So I’m currently running about 50-50 on my bird chases. I am thinking of giving the falcon another try this week… we’ll see. I’m also wanting to work on my 2020 list, so I’ll be hitting up some of the hotspots in Ohio and Pennsylvania.. can you say Presque Isle? Thinking ahead, May is going to be SO busy! I cannot wait!

Birding in Ohio

About three weeks ago, I started getting back into my birding with vigor. So far, my travels have taken me to Mosquito Lake, Cleveland Lakefront Park, Ottawa National Wildlife Refuge, Rocky River, Fairport Harbor and Mentor Marsh. I have seen many things, the majority of which are birds that I have observed previously, but still spectacular.

I think one of the most amazing sightings I’ve had so far is observing a Pileated Woodpecker at Mentor Marsh. Such an amazingly beautiful bird, that big red plume and massive white patches on his wings. I spent several minutes watching him work a tree. Did you know that one “pile-drive” by a Pileated Woodpecker equates to a force equal to your crashing your head against a brick wall at 16 MPH? And yet they do it all day long in search of carpenter ants.

Northern Saw-Whet Owl

I’ve also had the good fortune of seeing two owls: a Northern Saw-Whet Owl at Cleveland Lakefront, and an Eastern Screech Owl at Ottawa.

Welcome to my birder blog

I was a pretty big birder in my mid-teens and early twenties. I used to spend my summers at Ocean Park, Maine, which is where I got my start in birding. My grandmother took me to the Scarborough Marsh Nature Center one day, and we climbed the small observation tower. A gentleman was there, looking through his spotting scope at some birds and he asked if I would like to take a look. The very first bird that I saw was a Little Blue Heron, and I will always cherish that event. It was the beginning of my serious birding adventures. I was hooked.

While a teen, one of the only things that my father did for me was to take me birding to the Parker River National Wildlife Refuge in Massachusetts. We spent several weekends going there in the winter, and the one day I will not forget is observing a Tufted Duck and a Snowy Owl out in the marshland, again with the help of other birders using spotting scopes. Parker River, which I called Plum Island, was always my favorite place to bird, but funnily, I didn’t do any birding there in the summertime – that was for Maine. We also visited Marblehead and Newburyport, and one weekend tried to chase down a rare Ross’ Gull sighting in 1975, but never saw it. I do remember all the birders who flocked (pun intended) to Newburyport however!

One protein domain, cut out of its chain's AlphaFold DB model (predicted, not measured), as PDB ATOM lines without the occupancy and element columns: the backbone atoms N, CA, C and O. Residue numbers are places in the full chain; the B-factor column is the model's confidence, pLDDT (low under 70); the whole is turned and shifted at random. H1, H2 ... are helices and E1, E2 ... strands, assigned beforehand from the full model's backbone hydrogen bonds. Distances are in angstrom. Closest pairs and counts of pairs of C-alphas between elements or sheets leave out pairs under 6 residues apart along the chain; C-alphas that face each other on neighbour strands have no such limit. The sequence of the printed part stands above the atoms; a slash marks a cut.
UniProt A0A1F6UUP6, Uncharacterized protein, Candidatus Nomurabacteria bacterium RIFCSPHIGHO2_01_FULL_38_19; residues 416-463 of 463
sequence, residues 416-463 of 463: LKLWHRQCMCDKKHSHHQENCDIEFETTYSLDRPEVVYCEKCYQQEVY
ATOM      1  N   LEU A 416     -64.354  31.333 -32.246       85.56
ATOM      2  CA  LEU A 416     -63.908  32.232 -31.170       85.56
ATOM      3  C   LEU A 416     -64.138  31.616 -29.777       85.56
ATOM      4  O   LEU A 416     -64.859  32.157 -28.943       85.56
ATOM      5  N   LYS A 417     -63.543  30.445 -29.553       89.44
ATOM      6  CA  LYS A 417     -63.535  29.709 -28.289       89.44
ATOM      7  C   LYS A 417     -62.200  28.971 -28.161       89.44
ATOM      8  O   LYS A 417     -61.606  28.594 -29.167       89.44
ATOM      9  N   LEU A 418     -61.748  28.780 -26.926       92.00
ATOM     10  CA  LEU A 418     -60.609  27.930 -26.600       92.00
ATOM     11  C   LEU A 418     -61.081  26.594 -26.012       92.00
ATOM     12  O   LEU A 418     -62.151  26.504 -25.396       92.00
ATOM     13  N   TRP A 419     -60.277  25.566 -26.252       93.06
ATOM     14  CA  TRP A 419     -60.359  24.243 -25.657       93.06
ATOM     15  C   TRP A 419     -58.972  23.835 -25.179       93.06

In the summers of 1976-77, I became very involved in birding in Ocean Park. My two primary birding mentors were Ms. Genevieve Webb and Ms. Edith Stephenson. Both were year-round residents of Ocean Park, and both were big birders. Ms. Stephenson actually had a marsh in her backyard, where one could observe Glossy Ibises, Snowy Egrets, Great Blue Herons, Green Herons, and other birds. We used to go birding very early in the mornings to Scarborough Marsh and to Biddeford Pool. That summer, we also published the very first “Birds of Ocean Park, Maine” list, and I also founded the Ocean Park Bird Club, which would be short-lived. Additionally, I found myself leading bird walks… at 15.

In my twenties, most of my birding was at Long Island’s Montauk Point, running trails by the lighthouse and also Oyster Pond. I spent summers there, observing Tanagers, Avocets, Oystercatchers, and numerous sandpipers and plovers. Winters would be spent observing all the various sea ducks, loons and grebes. I also managed to make it to Cape May, New Jersey for the fall migration one year, which was spectacular.

So now, after all those years, I am getting back in to birding. I am retired, and I can truly enjoy it, and chase the birds where they may be. Now, I’m concentrating on birding in Ohio, and am ambitiously exploring all that Ohio has to offer for birds. and looking forward to my first spring migration at Magee Marsh. Join me on the ride…